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May 24, 2024/Pulmonary/Lung Cancer

Two Studies Show Potential of a Molecular Biomarker to Improve Lung Cancer Screening

Quantum computing being studied as a means to help improve predictive performance, accuracy

IBM Quantum Computer

Written by Peter Mazzone, MD, MPH


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Early cancer detection through cancer screening can save people’s lives. Cancer screening is the standard of care for four cancers, including lung cancer, where screening using low-radiation dose chest CT scans has been United States Preventive Services Taskforce (USPSTF)-approved for the last eight years. Despite this, only a quarter of all lung cancers are diagnosed at an early stage.

There are several reasons for the disconnect. The USPSTF implemented strict eligibility criteria based on age and smoking history which do not include all at-risk patients. Slow uptake of lung cancer screening with only approximately 10% of all screen-eligible individuals are enrolled in lung cancer screening programs. Poor adherence to annual screening is another contributor to delayed diagnosis – approximately just 25% of those who are screened return for their annual screening scan.

There is also concern about harm from the evaluation of false positives — the scans find a lot of benign lung nodules. For example, over 80% of those screened have at least one lung nodule. Twenty percent of those patients will require further evaluation, but only 1% of those cases will end up being a cancer.

New research initiatives

An easy-to-use, accurate and inexpensive molecular biomarker (e.g., blood test) could help to overcome these barriers. Several high-quality, large-scale molecular biomarker discovery and validation studies are ongoing, and we are fortunate to be the clinical research lead for two lung cancer screening biomarker studies.

The first, in collaboration with DELFI Diagnostics, assesses the accuracy of a fragmentomics-based assay. The principle is that dying cells release DNA into the blood (cfDNA) where it is then digested. The fragments that result can vary in their length based on the nature of the cells that the DNA came from. In the latest study, the fragmentomics classifier was validated to detect 8 out of 10 lung cancers while decreasing the number of people who would need a scan by more than 50%.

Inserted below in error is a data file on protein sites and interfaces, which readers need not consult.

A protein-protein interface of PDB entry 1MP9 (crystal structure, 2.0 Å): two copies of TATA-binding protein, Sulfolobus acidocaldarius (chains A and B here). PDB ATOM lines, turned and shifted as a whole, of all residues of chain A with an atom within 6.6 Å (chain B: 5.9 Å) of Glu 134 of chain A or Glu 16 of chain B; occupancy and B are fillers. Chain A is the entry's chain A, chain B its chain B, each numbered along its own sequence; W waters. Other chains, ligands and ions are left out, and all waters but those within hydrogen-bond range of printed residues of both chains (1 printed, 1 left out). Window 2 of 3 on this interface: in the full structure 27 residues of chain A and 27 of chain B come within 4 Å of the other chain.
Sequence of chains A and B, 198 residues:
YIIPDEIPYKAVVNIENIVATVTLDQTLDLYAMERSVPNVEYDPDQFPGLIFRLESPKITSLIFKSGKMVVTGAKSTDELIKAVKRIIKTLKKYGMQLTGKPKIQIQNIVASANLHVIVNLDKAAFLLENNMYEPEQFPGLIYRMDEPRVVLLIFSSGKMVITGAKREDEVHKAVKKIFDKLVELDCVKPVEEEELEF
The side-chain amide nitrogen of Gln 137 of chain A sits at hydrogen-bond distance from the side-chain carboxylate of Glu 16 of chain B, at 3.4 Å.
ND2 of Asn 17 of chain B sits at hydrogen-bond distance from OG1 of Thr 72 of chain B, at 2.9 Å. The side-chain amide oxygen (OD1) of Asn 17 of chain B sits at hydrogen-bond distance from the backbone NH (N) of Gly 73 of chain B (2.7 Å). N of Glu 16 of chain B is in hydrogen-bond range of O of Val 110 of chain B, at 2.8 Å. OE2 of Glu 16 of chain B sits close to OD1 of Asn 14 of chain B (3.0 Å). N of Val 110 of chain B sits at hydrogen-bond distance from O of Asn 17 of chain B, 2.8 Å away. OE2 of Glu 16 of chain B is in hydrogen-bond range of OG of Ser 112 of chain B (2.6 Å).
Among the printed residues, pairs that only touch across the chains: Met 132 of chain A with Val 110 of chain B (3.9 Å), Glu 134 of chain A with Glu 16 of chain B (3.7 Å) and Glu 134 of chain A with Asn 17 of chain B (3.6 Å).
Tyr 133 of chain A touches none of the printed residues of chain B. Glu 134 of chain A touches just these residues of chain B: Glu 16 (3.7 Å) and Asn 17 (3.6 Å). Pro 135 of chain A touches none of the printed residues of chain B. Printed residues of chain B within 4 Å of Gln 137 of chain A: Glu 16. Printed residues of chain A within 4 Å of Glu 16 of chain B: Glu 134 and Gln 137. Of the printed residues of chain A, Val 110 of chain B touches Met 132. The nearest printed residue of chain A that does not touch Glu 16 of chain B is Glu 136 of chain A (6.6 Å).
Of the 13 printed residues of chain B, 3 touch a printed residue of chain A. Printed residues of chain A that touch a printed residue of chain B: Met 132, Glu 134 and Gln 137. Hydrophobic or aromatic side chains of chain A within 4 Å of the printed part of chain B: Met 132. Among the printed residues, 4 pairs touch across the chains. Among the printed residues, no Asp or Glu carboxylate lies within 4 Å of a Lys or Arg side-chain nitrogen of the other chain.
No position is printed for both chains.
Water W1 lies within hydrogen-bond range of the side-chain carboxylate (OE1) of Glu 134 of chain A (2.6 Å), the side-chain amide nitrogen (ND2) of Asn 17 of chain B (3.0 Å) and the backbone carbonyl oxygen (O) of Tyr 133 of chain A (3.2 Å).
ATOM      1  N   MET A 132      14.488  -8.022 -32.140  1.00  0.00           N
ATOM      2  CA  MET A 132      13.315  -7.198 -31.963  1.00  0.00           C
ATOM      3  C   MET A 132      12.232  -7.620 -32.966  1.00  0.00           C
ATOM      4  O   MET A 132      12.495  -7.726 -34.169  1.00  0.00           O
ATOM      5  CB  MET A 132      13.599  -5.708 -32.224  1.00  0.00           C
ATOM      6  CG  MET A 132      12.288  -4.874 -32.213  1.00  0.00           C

The second, in collaboration with Nucleix, assesses the accuracy of a methylomics-based assay. The principle here is that methylation of DNA impacts gene signaling, and certain methylation changes are known to be associated with cancer. In the latest study, the classifier under development was able to detect nine out of 10 lung cancers while also decreasing the number of scans required by more than 50%.


Takeaways and application

Both of these classifiers accept tradeoffs in accuracy based on their intended use — to increase uptake and adherence in those who are currently screen-eligible. Essentially, these classifiers target high sensitivity at the expense of specificity. The large number of molecular variables that are measured, as well as the heterogeneity of lung cancer biology and the individuals who develop lung cancer, make it difficult to develop biomarker panels capable of being both highly sensitive and specific.

The fragmentomics classifier started with over 40 million DNA fragments measured across the genome, and the methylation classifier started with methylation levels of around 6 million genomic loci. Classical computers, and classical computing machine learning algorithms, struggle to find patterns with this number of variables or to identify interactions between chosen variables. To overcome this limitation, feature reduction is performed to allow classic computing machine learning algorithms to be developed, with the potential loss of valuable discrimination ability.

Applying quantum machine learning

Quantum computing and quantum algorithms have the potential to identify patterns from large data sets more accurately than classical computing. Our partnership with IBM and the support provided by the Mandel foundation has given us an opportunity to explore the potential of quantum computing and quantum algorithms to improve the accuracy of these screening biomarkers with the IBM Quantum System One deployed at Cleveland Clinic. The onsite private sector IBM-managed quantum computer is the first quantum computer in the world to be uniquely dedicated to healthcare research.

We and our research partners (DELFI, Nucleix) will be evaluating the datasets developed as part of the ongoing biomarker development and validation studies. We hope to determine if applying quantum machine learning algorithms to the training of molecular biomarker classifiers improves the predictive performance of the biomarkers for early lung cancer detection compared to traditional machine learning approaches.

The implications of the research are substantial – at minimum, we will have the best-trained quantum team to answer similar questions over time, as quantum computing matures; and ideally, we will be able to improve the performance of these two classifiers, leading to acceleration of their implementation and a frameshift in how we screen for lung cancer.


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